**Table of Contents**- 5.1. Abstracting over Implementations
- 5.2. Abstract Class Definitions
- 5.3. Subtyping
- 5.4. Supertyping
- 5.5. Type Conformance
- 5.6. The
`typecase`statement - 5.7. The Overloading Rule
- 5.8. When Covariance Ails You

Abstract class definitions specify interfaces without implementations. Abstract class names must be entirely uppercase and must begin with a dollar sign `'$'` ; this makes it easy to distinguish abstract type specifications from other types, and may be thought of as a reminder that operations on objects of these types might be more expensive since they may involve dynamic dispatch. In order to motivate the notion of abstract classes, we will start by considering different implementations of a data structure.

We will illustrate the need for abstraction by considering the implementation of a classic data structure, the stack. Objects are removed from a stack such that the last object to be inserted is the first to be removed (Last In First Out). For the sake of simplcity, we will define our stack to hold integers.

The obvious implementation of a stack is using an array and a pointer to the top of the stack. When the stack outgrows the original array we allocate, we double the size of the array and copy the old elements over. This technique is known as amortized doubling and is an efficient way to allocate space for a datastructure whose size is not known when it is created.

class ARR_STACK is private attr elems:ARRAY{INT}; private attr index:INT; -- Points to the next location to insert create:SAME is res ::= new; res.elems := #ARRAY{INT}(5); res.index := 0; return res; end; push(e:INT) is if index > elems.size then new_elems:ARRAY{INT} := #ARRAY{INT}(index * 2); -- copy over the old elements loop new_elems.set!(elems.elt!); end; elems := new_elems; end; elems[index] := e; index := index + 1; end; pop:INT is index := index - 1; return elems[index]; end; is_empty:INT is return index = 0; end; end; |

It would be appropriate to also shrink the array when elements are popped from the stack, but we ignore this complexity for now.

The stack class we defined can now be used in various applications. For instance, suppose we wish to create an calculator using the stack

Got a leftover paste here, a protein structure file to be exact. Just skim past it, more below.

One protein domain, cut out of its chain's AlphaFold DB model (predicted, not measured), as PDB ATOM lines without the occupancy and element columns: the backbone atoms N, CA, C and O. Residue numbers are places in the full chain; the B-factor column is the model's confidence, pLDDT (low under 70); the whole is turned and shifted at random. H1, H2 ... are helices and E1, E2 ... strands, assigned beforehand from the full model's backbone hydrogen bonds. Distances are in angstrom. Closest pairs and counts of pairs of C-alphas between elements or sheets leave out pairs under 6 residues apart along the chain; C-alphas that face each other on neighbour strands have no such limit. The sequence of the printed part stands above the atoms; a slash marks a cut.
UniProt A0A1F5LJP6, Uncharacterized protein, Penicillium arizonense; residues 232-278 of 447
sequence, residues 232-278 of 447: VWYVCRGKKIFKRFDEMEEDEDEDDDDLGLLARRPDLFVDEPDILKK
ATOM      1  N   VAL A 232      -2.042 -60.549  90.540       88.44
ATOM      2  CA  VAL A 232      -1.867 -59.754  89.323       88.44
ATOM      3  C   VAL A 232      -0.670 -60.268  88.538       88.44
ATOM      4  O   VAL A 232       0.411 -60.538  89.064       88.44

class RPN_CALCULATOR is private attr stack:ARR_STACK; create:SAME is res ::=new; res.stack := #ARR_STACK; return res; end; push(e:INT) is stack.push(e); end; add:INT is -- Add the two top two eleemnts if stack.is_empty then empty_err; return 0; end; arg1:INT := stack.pop; if stack.is_empty then empty_err; return 0; end; arg2:INT := stack.pop return arg1 + arg2; end; private empty_err is #ERR + "No operands available!" end; end; |

This corresponds to a H-P style reverse polish notation calculator (RPN) where you first enter operands and then an operator.

An alternative implementation of a stack might make use of a chain of elements i.e. a linked list representation. Each link in the chain has a pointer to the next element

class STACK_ELEM_HOLDER is readonly attr data:INT; attr next:INT_STACK_ELEM; create(data:INT):SAME is res ::= new; res.data := data; res.next := void; return res; end; end; |

The whole stack is then constructed using a chain of element holders.

class LINK_STACK is private attr head:STACK_ELEM_HOLDER; create:SAME is res ::= new; return res; end; push(e:INT) is elem_holder ::= #STACK_ELEM_HOLDER(e); elem_holder.ext := head; head := elem_holder; end; pop:INT is res:INT := head.data; head := head.next; end; is_empty:BOOL is return void(head); end; end; |

Each of these stack implementations has advantages and disadvantages (the trade-offs are not very significant in our example, but can be quite considerable in other cases). Either of these stacks could be used in our calculator. To use the linked list stack we would need to replace `ARR_STACK` by by `LINK_STACK`. wherever it is used.

It would be nice to be able to write code such that we could transparently replace one kind of stack by the other. If we are to do this, we would need to be able to refer to them indirectly, through some interface which hides which particular implementation we are using. Interfaces of this sort are described by abstract classes in Sather. An abstract class that describes the stack abstraction is

abstract class $STACK is create:SAME; push(e:INT); pop:INT; is_empty:BOOL; end; |

Note that the interface just specifies the operations on the stack, and says nothing about how they are implemented. We have to then specify how our two implementations conform to this abstraction. This is indicated in the definition of our implementations. More details on this will follow in the sections below.

class ARR_STACK < $STACK is ... same definition as before ... class LINK_STACK < $STACK is ... same definition as before ... |

The calculator class can then be written as follows

class RPN_CALCULATOR is private attr stack:$STACK; create(s:$STACK):SAME is res ::= new; res.stack := s; return res; end; ... 'add' and 'push' behave the same end; |

In this modified calculator, we provide a stack of our choice when creating the calculator. Any implementation that conforms to our stack abstraction my be used in place of the array based stackt

s:LINK_STACK := #LINK_STACK; calc:RPN_CALCULATOR := #RPN_CAlCULATOR(s); calc.push(3); calc.push(5); #OUT + calc.add; -- Prints out 8 |